Things she said…
Monday, May 4, 2015
Got a book fix in the mail today from Dymocks. Included in the haul were two of Helen Garner's works. I grabbed True Stories first - her writing about writing book. Only a few pages in and I'm feeling depressed. She is a writer made for writing with a treasure trove of life experience to draw from. I have nothing of the personal trials and tribulation she has triumphed through. I never dropped out of uni (never went to uni to drop out of). Never was a single parent. Never suffered a horrid disease. Taken drugs. Fell in and out of love. As she has. I'm just a few pages in and I feel like a fraudster thinking I can write anything with substance. I may have to murder someone (Gone Girl style) to get some cred.
Sunday, May 3, 2015
Technically I've already written something today (see left) so that ticks that box.
Saturday, May 2, 2015.
Well what do you know I'm writing for a second day in a row. And this is after a big Friday night with a broken footed friend and a bottle of St Hugo, a 5am alarm and a trip to Glen Innes to shoot men in chain mail, kilts and toting bagpipes at the annual Celtic Festival. (One of the images is on the left). I came away with the distinct impression that, given the right opportunity, men will happily dress up in tunics and skirts and put on hats with feathers in them and wear makeup. And do it all with distinctly masculine flair. Best of the cosplay bunch - the New England Medieval Arts Society. Handy with a sword and absolutely the nicest people since the Dark Ages.
Friday, May 1, 2015.
I like to walk. Preferably in the rain and up a hill which makes walking a challenge seeing as I live in a relatively flat place on the driest continent in the world (not including Antarctica which is technically dry if you know what I mean). Anyway, I like to walk and when I do I listen to podcasts (brilliant inventions) about anything and everything. Last week I listened to a podcast about neutrinos (possibly because Prof Brian Cox was doing the talking and he's delightful on the ears) and today I listened to one about writer Helen Garner's new-ish book about the guy who drove into a dam and drowned his three children. Not a subject I wanted to hear about but the thing that I enjoyed and which has me writing this now is her take on writing. And the practice of writing.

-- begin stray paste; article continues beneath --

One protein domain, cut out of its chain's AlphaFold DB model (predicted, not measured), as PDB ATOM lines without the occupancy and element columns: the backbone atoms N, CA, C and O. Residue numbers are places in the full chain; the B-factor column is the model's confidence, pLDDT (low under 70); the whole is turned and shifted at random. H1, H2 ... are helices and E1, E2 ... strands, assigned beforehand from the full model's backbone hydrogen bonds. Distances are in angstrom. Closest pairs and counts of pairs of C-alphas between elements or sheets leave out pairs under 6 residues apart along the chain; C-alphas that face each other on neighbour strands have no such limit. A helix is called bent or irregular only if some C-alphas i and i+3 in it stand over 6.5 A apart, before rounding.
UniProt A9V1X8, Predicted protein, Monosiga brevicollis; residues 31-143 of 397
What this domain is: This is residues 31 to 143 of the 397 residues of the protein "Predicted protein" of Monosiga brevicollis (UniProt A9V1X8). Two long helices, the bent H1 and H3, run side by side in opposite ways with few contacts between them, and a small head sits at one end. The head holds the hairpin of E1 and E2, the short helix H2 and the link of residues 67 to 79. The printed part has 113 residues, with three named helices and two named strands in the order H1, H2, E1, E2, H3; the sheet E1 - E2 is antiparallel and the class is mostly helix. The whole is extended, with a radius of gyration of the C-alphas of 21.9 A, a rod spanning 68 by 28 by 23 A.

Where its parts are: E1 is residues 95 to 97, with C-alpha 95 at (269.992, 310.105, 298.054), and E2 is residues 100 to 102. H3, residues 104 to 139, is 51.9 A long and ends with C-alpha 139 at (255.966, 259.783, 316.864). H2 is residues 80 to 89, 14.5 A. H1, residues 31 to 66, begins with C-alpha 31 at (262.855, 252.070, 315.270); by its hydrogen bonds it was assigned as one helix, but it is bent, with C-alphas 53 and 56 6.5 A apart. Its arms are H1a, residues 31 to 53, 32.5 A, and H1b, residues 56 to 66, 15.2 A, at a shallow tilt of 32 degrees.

I'm a writer. No, let me re-phrase that. I am a former journalist (not exactly what I call a writer) a former romance would-be novelist (again not what I would call a writer) and now I'm a photographer which is closer to being a writer than I've ever been before but still isn't quite the thing.
So today I'm taking Ms Garner's excellent advice and practicing to be a writer by well... writing. She suggested a good way to practice is by keeping a diary. She does and is as the point now where she'd die if she missed a sentence or two ... she didn't exactly say the words but I got the impression that for her, writing and breathing are interchangeable.
I decided to write something here each day (now I'm scaring myself) to try and hone some discipline and develop the habit of practicing structure and word smithing. And look at that. My Mac is telling me smithing is not a word.
Anyway, I think this is a good place to start being a bit more writerly (ha! another non word) with a sort of framework and I suspect no audience which suits me very well.
Not a good start but a start which is good enough. Hopefully tomorrow I'll have something more interesting to say or ever better say anything in an interesting way.
Last week saw another successful Ufocus photography tour - this time with the theme being Heritage. We went north to the rural heartland of Upper Horton and visited, along the way, the area's links with the first explorers, the pioneer farmers, the industrial revolution and First World War.
The next Ufocus workshop I'll be involved with is the upcoming Photojournalism school which begins on April 23.
Contact Ufocus.net for details.
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